Following Charles Darwin's development of evolutionary theory, some scientists proposed that all life on Earth had originated spontaneously. The critics of evolution and the proponents of creationism claimed that this was outright impossible and that there was no way that living, or organic, chemicals could be constructed naturally from synthetic chemicals.
In 1953, graduate student Stanley Miller and his professor, Harold Urey, sought to prove that organic chemicals could be spontaneously formed in nature. They reproduced conditions present on the primitive Earth using a mixture of water, methane, ammonia, and hydrogen. All of these chemicals were placed in a sterile collection of glass tubes, connected in a loop so they could mix.
Inside of the loop, they also placed electrodes, which could be used to apply electricity and simulate the effect of lightning. After heating the water to the temperature of the ocean, electricity was discharged between the electrodes and then the water was cooled again, allowing the water to condense and mix with the other chemicals. This process of heating, discharging electricity, and cooling was repeated continuously over a period of one week.
At the end of the week, they analyzed the contents of the chemical system and observed that approximately 15% of the carbon atoms in the system had become part of organic compounds. Over two percent of the carbon atoms had become part of amino acids, with a total of 13 of the 22 amino acids found in living cells.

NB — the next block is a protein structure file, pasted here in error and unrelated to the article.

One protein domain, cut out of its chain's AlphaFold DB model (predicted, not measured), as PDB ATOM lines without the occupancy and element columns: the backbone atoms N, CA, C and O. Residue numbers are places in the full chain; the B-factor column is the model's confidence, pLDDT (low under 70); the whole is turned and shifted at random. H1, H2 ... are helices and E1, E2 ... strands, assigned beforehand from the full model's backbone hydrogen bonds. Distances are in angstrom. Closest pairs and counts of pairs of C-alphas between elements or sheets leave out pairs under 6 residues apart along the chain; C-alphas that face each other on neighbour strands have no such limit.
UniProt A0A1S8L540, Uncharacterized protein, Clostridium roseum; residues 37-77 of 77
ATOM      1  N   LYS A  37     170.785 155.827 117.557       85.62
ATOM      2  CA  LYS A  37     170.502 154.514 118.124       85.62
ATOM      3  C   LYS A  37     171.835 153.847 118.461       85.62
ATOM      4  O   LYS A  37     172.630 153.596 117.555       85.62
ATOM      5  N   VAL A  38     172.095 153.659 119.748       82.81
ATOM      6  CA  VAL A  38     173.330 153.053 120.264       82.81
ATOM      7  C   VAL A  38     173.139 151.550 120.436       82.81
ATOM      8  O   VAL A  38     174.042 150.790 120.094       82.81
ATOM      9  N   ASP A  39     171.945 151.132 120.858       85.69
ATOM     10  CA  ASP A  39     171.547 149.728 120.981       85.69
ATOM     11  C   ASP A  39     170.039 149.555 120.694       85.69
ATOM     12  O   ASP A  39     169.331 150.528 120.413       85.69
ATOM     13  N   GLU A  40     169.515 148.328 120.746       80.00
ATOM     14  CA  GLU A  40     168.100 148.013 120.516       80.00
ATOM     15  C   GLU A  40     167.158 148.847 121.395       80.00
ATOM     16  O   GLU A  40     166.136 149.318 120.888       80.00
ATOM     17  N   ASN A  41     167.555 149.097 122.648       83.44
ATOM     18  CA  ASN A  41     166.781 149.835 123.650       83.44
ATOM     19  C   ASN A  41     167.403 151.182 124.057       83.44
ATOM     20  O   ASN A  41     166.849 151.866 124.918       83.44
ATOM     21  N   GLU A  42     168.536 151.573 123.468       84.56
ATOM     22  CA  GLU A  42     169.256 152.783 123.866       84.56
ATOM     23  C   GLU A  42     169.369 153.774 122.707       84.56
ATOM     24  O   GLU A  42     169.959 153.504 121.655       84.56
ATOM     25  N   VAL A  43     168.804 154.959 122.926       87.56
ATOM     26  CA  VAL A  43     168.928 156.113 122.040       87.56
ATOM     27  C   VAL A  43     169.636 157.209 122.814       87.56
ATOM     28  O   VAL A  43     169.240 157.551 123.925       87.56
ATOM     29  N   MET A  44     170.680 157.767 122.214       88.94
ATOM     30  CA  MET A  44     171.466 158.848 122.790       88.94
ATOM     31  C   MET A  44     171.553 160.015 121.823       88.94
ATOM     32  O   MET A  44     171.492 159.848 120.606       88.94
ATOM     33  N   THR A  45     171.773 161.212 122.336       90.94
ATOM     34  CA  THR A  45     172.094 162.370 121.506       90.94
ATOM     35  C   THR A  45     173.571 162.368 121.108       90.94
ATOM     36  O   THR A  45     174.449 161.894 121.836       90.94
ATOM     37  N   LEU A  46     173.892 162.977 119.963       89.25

While the experiment did not create all of the components of a living cell, it did create many of the building blocks. It proved that nature could have potentially created the components needed to construct living cells from a collection of inorganic chemicals. The experiment has since been repeated and resulted in an even more diverse collection of organic molecules, further strengthening the theory that life was derived spontaneously from inorganic chemicals.
New evidence has also suggested that space might have played a role in the development of life in Earth. A meteorite that struck Australia on September 28, 1969 was found to contain 90 varieties of amino acids, nineteen of which are found in life on Earth.